Study linking police violence and black infants’ health is retracted


A provocative study that linked police killings of unarmed black people with health problems in black infants has been retracted due to problems with the data used in the analysis.

A preliminary effort to repeat the analysis with corrected data found no significant link between police violence and infants’ chances of being born early or having a lower birth weight, said author Joscha Legewie, a sociologist at Harvard University.

Legewie said he was alerted to the problem by a reader who noticed mistakes in the way some of the killings had been classified.


“Seeing that is basically the nightmare of every scientist, so I immediately started digging into that,” he said.

The study, published this month in the journal Science Advances, combined California birth records and information from the Fatal Encounters database, a journalist-led project that uses public records to document fatalities involving law enforcement officers. It concluded that black women who lived near the site of a police fatality involving an unarmed black person during their first or second trimester of pregnancy were more likely to give birth earlier and have smaller babies compared with black women who did not live near such an incident.

The reader who contacted Lewgewie had found multiple cases in which people who were armed had been categorized as unarmed.

The message came a day after the study was posted online, and it prompted Legewie to request a retraction.

Editors at Scientific Advances issued the retraction on Thursday.

“I apologize that errors were not discovered before publication,” Legewie said in a series of tweets. “I am grateful that someone found the classification errors allowing me to investigate the issue and correct it quickly.”


Legewie had used the police violence data from Fatal Encounters to create his own database. He said he cleaned up and coded the entries to distinguish between cases involving armed and unarmed people.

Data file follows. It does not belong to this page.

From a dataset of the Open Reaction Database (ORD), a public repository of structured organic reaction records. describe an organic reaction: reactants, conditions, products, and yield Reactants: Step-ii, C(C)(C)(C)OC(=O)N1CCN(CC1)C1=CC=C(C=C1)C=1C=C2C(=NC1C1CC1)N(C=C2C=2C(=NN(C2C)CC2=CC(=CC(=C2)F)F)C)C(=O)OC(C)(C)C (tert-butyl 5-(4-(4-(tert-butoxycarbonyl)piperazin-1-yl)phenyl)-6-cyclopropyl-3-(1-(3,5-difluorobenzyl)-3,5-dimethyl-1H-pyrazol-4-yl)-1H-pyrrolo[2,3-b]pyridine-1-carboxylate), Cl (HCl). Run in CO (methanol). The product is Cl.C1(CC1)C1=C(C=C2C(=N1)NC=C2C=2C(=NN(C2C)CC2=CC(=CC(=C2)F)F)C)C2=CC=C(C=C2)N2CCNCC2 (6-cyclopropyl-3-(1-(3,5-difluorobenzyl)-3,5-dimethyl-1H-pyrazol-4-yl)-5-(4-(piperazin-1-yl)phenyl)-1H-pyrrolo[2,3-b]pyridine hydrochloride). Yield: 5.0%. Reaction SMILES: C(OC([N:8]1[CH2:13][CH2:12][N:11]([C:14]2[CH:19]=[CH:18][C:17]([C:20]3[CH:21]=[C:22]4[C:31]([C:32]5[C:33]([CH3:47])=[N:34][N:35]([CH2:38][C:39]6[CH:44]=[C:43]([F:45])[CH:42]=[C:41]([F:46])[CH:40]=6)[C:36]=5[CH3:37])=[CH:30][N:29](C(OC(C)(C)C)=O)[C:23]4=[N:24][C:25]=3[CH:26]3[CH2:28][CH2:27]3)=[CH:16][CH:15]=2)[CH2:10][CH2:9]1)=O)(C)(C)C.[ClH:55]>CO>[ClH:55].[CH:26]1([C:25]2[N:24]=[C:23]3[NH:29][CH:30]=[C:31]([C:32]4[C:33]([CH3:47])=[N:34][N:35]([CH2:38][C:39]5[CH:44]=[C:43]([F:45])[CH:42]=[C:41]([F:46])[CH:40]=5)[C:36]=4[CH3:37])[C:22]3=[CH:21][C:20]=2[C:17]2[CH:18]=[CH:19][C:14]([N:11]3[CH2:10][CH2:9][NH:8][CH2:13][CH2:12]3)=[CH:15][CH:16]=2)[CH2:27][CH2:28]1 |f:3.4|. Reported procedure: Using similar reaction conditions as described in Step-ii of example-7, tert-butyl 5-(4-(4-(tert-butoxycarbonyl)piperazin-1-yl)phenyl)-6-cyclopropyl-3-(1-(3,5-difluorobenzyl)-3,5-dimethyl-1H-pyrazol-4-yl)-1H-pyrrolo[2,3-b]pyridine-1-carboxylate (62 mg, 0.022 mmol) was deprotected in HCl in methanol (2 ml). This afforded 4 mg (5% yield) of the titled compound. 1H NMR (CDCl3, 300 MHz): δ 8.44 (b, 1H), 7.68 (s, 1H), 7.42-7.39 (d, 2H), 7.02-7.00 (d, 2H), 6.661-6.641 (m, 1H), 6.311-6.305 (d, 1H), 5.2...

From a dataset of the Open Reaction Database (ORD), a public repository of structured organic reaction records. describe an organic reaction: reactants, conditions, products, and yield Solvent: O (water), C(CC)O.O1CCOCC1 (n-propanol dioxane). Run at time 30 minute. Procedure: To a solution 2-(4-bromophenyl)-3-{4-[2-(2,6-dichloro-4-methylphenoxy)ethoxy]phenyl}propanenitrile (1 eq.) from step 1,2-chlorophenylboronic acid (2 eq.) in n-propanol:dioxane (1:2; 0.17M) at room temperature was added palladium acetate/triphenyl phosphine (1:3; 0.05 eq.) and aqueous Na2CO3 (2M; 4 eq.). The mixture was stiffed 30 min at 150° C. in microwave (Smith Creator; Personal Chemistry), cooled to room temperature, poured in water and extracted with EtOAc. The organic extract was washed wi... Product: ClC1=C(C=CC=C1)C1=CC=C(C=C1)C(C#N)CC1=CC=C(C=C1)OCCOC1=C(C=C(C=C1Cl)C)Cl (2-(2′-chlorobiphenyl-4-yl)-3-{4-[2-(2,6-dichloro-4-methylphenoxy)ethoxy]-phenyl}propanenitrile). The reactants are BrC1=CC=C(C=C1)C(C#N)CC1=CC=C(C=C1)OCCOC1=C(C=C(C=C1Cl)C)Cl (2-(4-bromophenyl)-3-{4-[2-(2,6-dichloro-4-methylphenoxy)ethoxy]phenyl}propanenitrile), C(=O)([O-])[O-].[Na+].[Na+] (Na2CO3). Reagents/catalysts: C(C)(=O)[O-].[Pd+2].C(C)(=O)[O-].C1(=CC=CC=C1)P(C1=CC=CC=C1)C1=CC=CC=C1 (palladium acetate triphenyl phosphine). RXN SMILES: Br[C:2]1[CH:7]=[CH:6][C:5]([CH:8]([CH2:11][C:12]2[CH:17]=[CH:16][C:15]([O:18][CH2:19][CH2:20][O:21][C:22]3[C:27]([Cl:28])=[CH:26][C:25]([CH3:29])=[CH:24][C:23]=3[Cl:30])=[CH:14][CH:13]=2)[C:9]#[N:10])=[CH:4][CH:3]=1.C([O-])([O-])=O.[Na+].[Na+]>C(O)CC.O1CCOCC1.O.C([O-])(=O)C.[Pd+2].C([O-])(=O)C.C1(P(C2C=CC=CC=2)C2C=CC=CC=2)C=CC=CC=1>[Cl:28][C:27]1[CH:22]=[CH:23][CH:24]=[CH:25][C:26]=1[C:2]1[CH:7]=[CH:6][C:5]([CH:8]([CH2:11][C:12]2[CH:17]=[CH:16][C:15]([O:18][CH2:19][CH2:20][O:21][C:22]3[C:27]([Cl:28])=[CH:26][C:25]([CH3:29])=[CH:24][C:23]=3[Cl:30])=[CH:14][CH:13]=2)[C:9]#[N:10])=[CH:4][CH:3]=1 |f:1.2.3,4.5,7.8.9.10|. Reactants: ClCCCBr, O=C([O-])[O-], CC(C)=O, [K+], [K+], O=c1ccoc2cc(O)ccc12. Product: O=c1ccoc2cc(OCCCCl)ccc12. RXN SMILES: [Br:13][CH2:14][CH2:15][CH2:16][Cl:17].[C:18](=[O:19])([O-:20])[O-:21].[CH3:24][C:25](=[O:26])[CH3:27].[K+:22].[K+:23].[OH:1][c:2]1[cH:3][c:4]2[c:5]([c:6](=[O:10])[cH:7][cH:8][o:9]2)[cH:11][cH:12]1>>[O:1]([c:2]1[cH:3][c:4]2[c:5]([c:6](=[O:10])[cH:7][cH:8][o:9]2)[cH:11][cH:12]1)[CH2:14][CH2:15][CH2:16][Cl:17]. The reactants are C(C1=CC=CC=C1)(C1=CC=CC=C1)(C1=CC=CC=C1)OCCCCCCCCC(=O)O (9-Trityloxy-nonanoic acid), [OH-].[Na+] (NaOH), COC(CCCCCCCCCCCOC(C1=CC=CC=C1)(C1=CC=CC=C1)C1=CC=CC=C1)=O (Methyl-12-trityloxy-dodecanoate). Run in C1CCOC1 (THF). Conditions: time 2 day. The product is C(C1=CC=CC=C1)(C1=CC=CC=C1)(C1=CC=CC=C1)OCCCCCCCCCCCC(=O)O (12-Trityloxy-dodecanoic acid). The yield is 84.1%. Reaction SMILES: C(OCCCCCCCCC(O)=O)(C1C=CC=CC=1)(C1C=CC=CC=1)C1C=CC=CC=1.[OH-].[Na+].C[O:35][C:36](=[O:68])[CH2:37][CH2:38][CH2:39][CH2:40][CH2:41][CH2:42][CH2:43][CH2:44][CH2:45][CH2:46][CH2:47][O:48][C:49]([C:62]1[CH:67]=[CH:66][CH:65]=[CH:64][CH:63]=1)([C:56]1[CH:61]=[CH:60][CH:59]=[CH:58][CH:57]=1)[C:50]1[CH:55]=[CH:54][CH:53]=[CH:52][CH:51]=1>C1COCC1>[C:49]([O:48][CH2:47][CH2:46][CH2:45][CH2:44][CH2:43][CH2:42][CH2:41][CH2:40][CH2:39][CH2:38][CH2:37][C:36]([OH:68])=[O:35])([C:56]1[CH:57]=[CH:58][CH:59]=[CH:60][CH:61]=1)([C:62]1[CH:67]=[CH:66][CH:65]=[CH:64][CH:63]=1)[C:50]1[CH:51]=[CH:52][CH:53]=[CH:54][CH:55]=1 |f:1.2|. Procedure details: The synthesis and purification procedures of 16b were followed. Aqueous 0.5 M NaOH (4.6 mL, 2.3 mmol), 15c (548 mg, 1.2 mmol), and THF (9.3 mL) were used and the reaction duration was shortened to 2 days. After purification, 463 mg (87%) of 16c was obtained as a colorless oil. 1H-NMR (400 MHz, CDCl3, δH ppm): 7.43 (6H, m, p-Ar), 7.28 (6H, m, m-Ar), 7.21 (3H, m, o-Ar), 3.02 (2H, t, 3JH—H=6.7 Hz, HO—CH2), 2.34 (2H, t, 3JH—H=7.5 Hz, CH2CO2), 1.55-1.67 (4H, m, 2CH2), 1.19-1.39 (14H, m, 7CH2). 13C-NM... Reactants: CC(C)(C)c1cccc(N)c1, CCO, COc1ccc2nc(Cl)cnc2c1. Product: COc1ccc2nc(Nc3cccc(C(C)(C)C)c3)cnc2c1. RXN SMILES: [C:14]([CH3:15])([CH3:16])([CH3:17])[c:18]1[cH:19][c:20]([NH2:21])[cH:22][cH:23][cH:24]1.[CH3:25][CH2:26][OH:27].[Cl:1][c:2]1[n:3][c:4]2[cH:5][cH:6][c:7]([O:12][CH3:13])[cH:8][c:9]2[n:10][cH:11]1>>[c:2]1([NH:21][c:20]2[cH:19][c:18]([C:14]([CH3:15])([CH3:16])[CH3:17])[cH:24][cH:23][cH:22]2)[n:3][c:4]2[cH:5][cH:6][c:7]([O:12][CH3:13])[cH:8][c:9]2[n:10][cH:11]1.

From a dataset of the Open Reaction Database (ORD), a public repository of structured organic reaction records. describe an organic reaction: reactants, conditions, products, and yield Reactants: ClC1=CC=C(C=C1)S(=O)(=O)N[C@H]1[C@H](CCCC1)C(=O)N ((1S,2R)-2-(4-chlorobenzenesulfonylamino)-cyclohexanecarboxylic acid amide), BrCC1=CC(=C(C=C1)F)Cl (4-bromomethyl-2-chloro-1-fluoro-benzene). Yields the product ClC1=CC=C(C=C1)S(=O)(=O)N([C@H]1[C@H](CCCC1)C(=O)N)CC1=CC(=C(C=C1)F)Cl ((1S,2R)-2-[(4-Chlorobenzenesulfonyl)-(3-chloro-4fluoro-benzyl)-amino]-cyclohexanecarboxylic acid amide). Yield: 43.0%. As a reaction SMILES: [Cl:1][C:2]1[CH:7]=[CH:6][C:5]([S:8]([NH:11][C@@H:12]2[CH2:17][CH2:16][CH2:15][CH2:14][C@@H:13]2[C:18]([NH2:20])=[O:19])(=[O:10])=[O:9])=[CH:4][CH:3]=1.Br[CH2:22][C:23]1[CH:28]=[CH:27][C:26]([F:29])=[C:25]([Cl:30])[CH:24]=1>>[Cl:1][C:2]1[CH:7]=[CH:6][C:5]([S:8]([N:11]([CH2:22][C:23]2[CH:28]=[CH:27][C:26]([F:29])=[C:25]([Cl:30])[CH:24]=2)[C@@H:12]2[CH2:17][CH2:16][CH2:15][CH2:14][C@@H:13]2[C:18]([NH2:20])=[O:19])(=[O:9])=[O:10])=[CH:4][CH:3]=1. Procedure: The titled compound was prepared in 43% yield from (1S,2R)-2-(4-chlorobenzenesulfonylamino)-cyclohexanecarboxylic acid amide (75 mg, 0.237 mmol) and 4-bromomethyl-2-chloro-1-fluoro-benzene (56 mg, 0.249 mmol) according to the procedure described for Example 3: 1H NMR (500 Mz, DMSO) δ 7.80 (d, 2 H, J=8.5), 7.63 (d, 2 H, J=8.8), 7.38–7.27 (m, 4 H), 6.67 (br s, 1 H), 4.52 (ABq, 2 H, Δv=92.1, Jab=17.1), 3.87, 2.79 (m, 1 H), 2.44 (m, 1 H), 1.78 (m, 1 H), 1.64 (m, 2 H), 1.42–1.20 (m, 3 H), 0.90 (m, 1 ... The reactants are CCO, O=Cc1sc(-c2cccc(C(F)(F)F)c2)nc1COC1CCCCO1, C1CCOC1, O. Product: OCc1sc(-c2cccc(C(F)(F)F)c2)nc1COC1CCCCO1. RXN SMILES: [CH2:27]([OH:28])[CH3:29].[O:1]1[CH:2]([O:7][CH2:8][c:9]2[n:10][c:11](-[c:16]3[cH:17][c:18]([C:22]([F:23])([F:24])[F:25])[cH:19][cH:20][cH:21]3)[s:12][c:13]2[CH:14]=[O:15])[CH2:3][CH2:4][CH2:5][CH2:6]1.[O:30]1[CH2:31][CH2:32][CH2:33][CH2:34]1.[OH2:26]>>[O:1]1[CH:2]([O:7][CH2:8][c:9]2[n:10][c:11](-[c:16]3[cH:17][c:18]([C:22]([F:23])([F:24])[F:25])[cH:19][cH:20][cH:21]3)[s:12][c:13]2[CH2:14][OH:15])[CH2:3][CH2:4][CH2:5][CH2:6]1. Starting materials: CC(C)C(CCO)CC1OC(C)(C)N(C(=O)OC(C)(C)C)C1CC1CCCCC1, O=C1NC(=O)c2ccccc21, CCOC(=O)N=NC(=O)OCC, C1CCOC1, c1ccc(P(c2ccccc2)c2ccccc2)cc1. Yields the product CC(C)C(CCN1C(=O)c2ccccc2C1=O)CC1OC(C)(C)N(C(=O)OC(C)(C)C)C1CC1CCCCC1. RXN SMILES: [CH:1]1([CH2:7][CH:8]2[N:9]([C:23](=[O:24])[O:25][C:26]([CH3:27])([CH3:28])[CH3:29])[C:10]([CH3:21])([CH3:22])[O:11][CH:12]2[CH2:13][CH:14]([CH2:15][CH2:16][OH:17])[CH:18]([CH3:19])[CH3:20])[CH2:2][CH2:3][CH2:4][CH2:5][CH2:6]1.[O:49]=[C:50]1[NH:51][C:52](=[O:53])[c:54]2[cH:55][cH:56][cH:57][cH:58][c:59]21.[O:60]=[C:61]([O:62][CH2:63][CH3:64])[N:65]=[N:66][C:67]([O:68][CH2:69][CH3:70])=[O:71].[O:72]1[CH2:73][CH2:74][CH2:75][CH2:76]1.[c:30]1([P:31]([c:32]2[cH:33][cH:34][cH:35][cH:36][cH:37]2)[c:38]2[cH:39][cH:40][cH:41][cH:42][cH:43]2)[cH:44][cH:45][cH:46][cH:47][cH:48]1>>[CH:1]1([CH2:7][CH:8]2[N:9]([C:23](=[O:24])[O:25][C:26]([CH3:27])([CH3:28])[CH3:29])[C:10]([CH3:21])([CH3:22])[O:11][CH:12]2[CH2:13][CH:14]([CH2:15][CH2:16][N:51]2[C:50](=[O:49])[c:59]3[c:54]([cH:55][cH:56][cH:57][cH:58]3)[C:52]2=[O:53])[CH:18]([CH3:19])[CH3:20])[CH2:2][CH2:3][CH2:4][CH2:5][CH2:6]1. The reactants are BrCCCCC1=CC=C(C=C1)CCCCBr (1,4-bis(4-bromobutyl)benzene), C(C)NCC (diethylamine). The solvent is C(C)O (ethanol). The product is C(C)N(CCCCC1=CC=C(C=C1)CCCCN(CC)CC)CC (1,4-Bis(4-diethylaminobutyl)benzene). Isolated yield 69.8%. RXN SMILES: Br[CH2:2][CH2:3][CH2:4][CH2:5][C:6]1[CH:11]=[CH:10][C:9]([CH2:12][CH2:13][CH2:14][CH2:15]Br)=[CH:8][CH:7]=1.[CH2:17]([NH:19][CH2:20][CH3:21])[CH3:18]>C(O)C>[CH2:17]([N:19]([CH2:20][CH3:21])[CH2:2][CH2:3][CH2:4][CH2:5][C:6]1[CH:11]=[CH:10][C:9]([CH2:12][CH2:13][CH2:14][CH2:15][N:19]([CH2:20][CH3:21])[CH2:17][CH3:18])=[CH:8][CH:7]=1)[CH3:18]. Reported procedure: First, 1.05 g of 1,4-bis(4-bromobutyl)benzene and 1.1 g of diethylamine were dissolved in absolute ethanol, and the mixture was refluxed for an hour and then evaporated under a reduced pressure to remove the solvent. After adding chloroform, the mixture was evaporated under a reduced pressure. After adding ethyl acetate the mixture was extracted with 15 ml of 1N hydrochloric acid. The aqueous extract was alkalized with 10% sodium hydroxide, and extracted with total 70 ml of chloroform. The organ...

After he was prompted to reevaluate his data, he broadened his search and discovered more misclassification errors. They were the result of two issues, he said: mistakes carried over from the original Fatal Encounters data — which he said he should have caught — and a bug in his HTML code.

The Fatal Encounters database has been a great resource, and its administrators are quick to fix any errors that are pointed out, Legewie said.

Once he repeated his analysis with the corrected data, the findings did not match those of his original study. The effect size was cut roughly in half and did not appear to be statistically significant, he said.

Those calculations were based on the subset of incidents that involved deaths of black people. Legewie said he planned to check all of the data, repeat the analysis and publish the revised findings — an effort that would take several weeks at least, if not months.

“Science is a self-correcting process; part of the purpose of placing research into the scholarly record is so that other scientists can attempt to replicate, confirm, or refute it,” Meagan Phelan, spokeswoman for the Science family of journals, which includes Science Advances, said in a statement. “This is the way in which science advances. This retraction is a clear example of that process in action.”

Jonathan Katz, a Caltech professor and the Science Advances deputy editor who handled the study manuscript, said in a tweet that he appreciated “how professionally and quickly” Legewie handled the retraction, calling the process “a triumph of research transparency.”


This was the journal’s second correction since its inception in 2015; the first one, published in April 2016, came seven months after the original study’s publication.

Dr. Ivan Oransky, co-founder of the website Retraction Watch, called the incident a “lightning-fast turnaround,” given that retractions can sometimes take months or even years to finalize. During that time, the study may continue to be cited by other researchers who aren’t aware that the findings have been questioned.

Though still relatively rare, retractions are becoming more common across the scientific literature, Oransky said. The number has shot up from about 40 in 2000 to more than 1,400 so far this year — an increase that has vastly outpaced the growth of scientific journals.

Part of the reason for that jump may simply be that there are more people who can scrutinize published scientific results, he said: “That’s making a big difference.”

Alyasah Sewell, a sociologist at Emory University who was not involved with Legewie’s study, said the retraction should have no bearing on other work showing that police violence can have consequences that ripple through communities.

“I think I would be careful about dismissing this body of research just because one paper was done incorrectly,” Sewell said.